"But what if our entire society is built upon a set of deadly illusions -- an elaborate house of cards that propels us toward catastrophe ? This is precisely the premise of Chris Hedges' compelling new book. The result is a brilliant, not-to-be missed critique of 'a society in precipitous decline'. Some 80 per cent of households in our society never buy or read a book over the course of a year; instead the average household has a television turned on for nearly seven hours a day". "For Hedges, democracy is in greater peril than it has ever been". "'Individualism is touted as [our] core value .. Yet most of us meekly submit .. to the tyranny of the corporate state'. It's time to forgo our illusions about the world of limitless prosperity. If we are to avert calamity, we need to push unregulated corporatism aside in favour of democracy -- 'a democracy based not on personal gain but on self-sacrifice -- and the common good. For 'where there is no vision, the people perish' (Proverbs 29)".
Review, entitled "Gods, kings and a bellicose boy", of the movie "Exodus: Gods and Kings" directed by Ridley Scott. "'The Lord is a man of war', says the book of Exodus, and those words inform the new cinematic dramatization of the mass exodus of 400,000 Jews from Egypt around 1300 BC. In 'Exodus: Gods and Kings', God tells Moses: 'I need a general'". "God is depicted in the movie as a bellicose young boy with an English accent. It's an odd shape for the Creator of the Universe to assume. And there's no sign of holiness or love: this belligerent child is used to giving order, not explanations or expressions of empathy. Indeed, religiosity is conspicuous by its absence in this film". "And those of us who prefer the kinder, gentler message of the New Testament may find common cause with the question, 'What kind of fanatics worship such a God ?', which is uttered in despair after the mass killing of Egyptian children by supernatural means. The question might have meant more, however, if it hadn't been asked by a man (Rameses), who is hardly above such ruthless measures himself. What the film fails to deliver is even an iota of emotional connection for the viewer to its characters and events".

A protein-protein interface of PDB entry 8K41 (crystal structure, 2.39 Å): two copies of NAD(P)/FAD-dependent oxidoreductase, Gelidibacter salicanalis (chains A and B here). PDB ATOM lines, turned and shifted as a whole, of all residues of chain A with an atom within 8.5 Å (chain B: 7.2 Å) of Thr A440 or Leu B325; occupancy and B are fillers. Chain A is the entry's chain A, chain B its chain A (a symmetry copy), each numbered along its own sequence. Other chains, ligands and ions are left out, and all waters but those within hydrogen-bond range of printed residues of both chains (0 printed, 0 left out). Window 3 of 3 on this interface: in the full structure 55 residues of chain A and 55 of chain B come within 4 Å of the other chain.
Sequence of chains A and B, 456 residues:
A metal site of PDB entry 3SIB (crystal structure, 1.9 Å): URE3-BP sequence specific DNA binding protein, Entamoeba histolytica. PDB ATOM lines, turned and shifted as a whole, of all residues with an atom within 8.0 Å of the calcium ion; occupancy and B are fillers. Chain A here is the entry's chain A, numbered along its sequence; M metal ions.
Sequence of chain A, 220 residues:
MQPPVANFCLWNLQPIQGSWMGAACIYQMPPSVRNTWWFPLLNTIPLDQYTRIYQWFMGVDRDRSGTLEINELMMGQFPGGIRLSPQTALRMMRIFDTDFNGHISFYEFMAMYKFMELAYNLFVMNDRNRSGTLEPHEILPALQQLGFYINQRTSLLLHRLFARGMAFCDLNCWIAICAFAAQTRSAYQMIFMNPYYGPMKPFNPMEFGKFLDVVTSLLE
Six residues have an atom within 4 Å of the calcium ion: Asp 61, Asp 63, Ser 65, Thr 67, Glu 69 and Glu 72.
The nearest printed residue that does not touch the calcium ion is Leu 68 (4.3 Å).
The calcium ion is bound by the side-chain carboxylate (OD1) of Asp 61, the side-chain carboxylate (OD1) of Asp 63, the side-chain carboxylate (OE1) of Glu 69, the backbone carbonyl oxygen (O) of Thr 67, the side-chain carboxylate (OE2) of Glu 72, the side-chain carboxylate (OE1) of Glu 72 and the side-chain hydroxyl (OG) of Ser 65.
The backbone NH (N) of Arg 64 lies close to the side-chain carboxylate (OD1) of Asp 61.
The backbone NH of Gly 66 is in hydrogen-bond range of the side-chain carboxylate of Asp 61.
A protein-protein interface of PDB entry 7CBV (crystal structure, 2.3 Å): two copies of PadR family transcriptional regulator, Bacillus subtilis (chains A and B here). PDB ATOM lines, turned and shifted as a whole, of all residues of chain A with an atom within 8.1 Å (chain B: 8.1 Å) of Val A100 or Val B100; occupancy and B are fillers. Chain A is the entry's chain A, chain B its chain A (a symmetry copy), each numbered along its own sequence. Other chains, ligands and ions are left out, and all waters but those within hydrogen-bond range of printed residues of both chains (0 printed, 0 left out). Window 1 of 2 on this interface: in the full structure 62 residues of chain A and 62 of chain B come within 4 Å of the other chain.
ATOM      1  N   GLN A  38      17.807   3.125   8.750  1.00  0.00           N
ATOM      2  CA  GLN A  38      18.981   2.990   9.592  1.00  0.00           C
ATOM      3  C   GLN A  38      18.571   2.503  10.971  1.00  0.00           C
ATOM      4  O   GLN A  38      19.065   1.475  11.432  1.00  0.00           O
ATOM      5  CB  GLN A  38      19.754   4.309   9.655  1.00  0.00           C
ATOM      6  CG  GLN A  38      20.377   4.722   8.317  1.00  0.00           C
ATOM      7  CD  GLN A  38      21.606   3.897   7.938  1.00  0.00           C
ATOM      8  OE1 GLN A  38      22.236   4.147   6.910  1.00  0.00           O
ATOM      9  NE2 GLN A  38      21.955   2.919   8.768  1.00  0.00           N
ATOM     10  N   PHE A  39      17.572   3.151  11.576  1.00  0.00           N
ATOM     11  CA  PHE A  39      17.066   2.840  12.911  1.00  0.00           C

Joint review of two recent books "The Global War on Christians" by John L. Allen Jr. and "Christianophobia: A Faith Under Attack" by Rupert Shortt under the title "Why the persecution of Christians is on the rise". "The Global War on Christians" supplements its chronicle of oppression with more analysis. We learn, for instance, that 80 % of all acts of religious discrimination in the world today are directed at Christians. It is estimated that there have been 70 million Christian martyrs since the time of Christ. Fully half of them (45 million) were killed in the 20th century, most falling victim to the twin evils of Nazism and Communism". "There are myriad reasons why Christians are singled out for discrimination or outright persecution. For instance, the faith's vigorous growth (often in its Pentecostal forms) in some places is perceived to threaten 'the traditionally dominant position of other religious groups or the state'. Further, its adherents are often outspoken advocates for human rights and democracy, which makes them threats to authoritarian regimes. And, the increasingly strong connection between nationalism and religion in places like India means that Christians can be perceived as threats to 'national identity'".
Jim Wallis of Sojourners challenges liberals and conservatives alike by reminding us that our religious faith should manifest itself in public life through patience, humility, reflection and accountability.